Maissoneuve Fracture

Maissoneuve Fracture

Maissoneuve Fracture

Maissoneuve Fracture

Maisonneuve Fracture

When people are involved in car accidents, the collision can sometimes be more serious than a simple fender bender. When a motorist turns the wheel sharply to avoid an object in the road in front of them, the car will often flip. Other times, cars get T-boned in the driver’s door, causing serious injuries for all parties. When the driver side door is involved, the ankle can sometimes get pinned and rolled up along with the metal. This can cause serious damage to the ankle and lower leg, causing a Maisonneuve Fracture. This is a rare but serious bone fracture of multiple portions of the foot, ankle, and lower leg.

Maintaining the Stability of the Foot

Part of the stability of the foot comes from the lower leg, ankle, and foot working in concert. The ankle is protected by several ligaments, including the talofibular and interosseous ligaments. These ligaments wrap around the outside of the ankle, helping to prevent people from “rolling” their ankle. People with flat feet or other foot conditions know that sometimes the foot can land on the side of the bone rather than the bottom. This can lead to a painful rolling of the ankle, often seen in basketball games or tennis matches. This rolling stretches this ligaments, which help to protect the connection between the ankle and the lower leg. When a car accident catches the ankle and rolls it, this can actually rupture the ligaments. This leads to a subluxation (incomplete or partial dislocation) of the ankle relative to the foot and lower leg. This subluxation will continue to have ramifications up the leg because the twisting of the ankle will start to twist the lower leg without the ligaments in place to protect it. When the lower leg twists, this can lead to a spiral fracture of the upper third of the fibula. All of these injuries together are called a Maisonneuve Fracture.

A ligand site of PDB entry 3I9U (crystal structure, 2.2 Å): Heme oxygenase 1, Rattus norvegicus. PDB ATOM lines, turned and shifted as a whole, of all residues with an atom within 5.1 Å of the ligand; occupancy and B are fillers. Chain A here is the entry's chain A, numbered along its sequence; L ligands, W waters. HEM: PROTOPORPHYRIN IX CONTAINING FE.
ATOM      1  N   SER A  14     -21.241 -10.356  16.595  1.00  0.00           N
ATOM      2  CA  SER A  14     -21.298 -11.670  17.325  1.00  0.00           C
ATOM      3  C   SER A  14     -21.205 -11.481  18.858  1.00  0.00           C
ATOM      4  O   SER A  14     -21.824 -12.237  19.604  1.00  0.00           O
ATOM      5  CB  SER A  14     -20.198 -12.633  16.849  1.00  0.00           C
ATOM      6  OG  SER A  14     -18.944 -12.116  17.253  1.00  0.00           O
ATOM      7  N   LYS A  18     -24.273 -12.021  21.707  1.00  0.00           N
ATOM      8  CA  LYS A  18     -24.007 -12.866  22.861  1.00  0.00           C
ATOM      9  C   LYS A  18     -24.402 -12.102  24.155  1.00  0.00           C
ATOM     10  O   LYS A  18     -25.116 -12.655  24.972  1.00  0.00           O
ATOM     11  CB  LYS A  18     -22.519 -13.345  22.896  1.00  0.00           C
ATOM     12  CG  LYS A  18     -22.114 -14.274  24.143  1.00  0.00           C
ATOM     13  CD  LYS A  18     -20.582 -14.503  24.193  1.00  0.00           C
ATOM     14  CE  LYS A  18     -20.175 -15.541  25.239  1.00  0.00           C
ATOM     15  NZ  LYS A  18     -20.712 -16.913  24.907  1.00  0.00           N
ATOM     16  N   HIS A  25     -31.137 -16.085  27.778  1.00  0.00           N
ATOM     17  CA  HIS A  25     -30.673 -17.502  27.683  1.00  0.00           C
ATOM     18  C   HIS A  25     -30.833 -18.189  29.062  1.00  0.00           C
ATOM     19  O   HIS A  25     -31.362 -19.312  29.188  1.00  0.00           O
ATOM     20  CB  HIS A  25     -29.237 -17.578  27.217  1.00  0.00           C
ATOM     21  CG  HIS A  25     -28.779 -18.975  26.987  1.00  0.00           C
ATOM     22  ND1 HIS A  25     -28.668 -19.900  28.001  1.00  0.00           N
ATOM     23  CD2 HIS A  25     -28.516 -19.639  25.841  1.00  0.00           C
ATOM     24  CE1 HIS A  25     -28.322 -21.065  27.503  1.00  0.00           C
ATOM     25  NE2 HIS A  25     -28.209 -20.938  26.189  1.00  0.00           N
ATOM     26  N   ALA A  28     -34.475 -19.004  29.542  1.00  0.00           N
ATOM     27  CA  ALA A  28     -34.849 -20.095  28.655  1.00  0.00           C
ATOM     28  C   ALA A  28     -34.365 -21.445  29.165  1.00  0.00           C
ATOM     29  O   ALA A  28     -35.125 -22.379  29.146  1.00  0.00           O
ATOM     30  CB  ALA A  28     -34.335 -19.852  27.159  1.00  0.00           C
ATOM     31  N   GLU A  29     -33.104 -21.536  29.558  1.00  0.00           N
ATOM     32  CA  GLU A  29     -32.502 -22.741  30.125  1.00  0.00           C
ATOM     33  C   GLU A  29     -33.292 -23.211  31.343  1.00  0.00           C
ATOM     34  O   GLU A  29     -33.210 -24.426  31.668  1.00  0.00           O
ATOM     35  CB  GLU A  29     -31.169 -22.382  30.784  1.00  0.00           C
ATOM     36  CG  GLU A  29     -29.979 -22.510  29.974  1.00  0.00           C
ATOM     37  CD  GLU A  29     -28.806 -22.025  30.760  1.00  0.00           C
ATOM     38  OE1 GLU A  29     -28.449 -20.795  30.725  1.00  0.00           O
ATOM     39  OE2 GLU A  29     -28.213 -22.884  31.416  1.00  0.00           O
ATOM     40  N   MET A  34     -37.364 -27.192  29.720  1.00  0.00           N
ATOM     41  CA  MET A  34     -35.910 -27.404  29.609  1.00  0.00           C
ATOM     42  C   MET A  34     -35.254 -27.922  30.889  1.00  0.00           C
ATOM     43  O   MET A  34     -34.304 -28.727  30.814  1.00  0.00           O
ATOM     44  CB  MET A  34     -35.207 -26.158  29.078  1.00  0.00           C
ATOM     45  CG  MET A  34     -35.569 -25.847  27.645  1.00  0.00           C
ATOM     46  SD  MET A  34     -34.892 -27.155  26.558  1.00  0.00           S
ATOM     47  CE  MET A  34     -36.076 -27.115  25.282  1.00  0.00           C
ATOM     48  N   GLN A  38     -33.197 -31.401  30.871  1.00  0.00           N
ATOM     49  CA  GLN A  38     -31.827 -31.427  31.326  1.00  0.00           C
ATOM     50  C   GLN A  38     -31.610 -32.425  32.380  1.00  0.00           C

Symptoms of Maisonneuve Fracture

The symptoms of a Maisonneuve Fracture are exactly what people would expect from a broken leg and ankle. The ankle and leg will immediately start to swell up, causing massive pain. People will be unable to move, let alone walk on, the leg without significant pain. The subluxation of the ankle will cause significant difficulty in rotating the foot. The broken fibula will make it challenging to rotate the lower leg. The Maisonneuve fracture of the fibula is often considered one of the most unstable ankle injuries.

Diagnosing Maisonneuve Fracture

The diagnosis of a Maisonneuve Fracture is made via radiology imaging. The x-ray is the first modality due to its speed and low cost. It can be challenging to see the fibular fracture on this x-ray, but the widened ankle is obvious from the subluxation. An MRI scan is sometimes required to visualize the fibular fracture and is definitely needed for confirmation of the ligament tears. Sometimes this scan isn’t necessary to confirm the ligament tears in the case of a convincing clinical picture.

Surgical Repair of Maisonneuve Fracture

A Maisonneuve Fracture always requires surgery to fix. The ankle ligaments are surgically repaired using replacement ligaments from either a cadaver or elsewhere in the body. While the ankle is open, the subluxation is repaired. The fibular fracture will require surgery to fix if displaced. It the fracture is not displaced, the fracture is simply casted and allowed to heal. Bones heal in around six weeks. The ligament repairs require months of rehab to graft appropriately.

Sacramento Personal Injury Lawyers

I’m Ed Smith, a Sacramento Bone Fracture Attorney. If you or a loved one has suffered a severe injury due to no fault of your own, please give me a call anytime at (916) 921-6400 or (800) 404-5400 for free and friendly advice.

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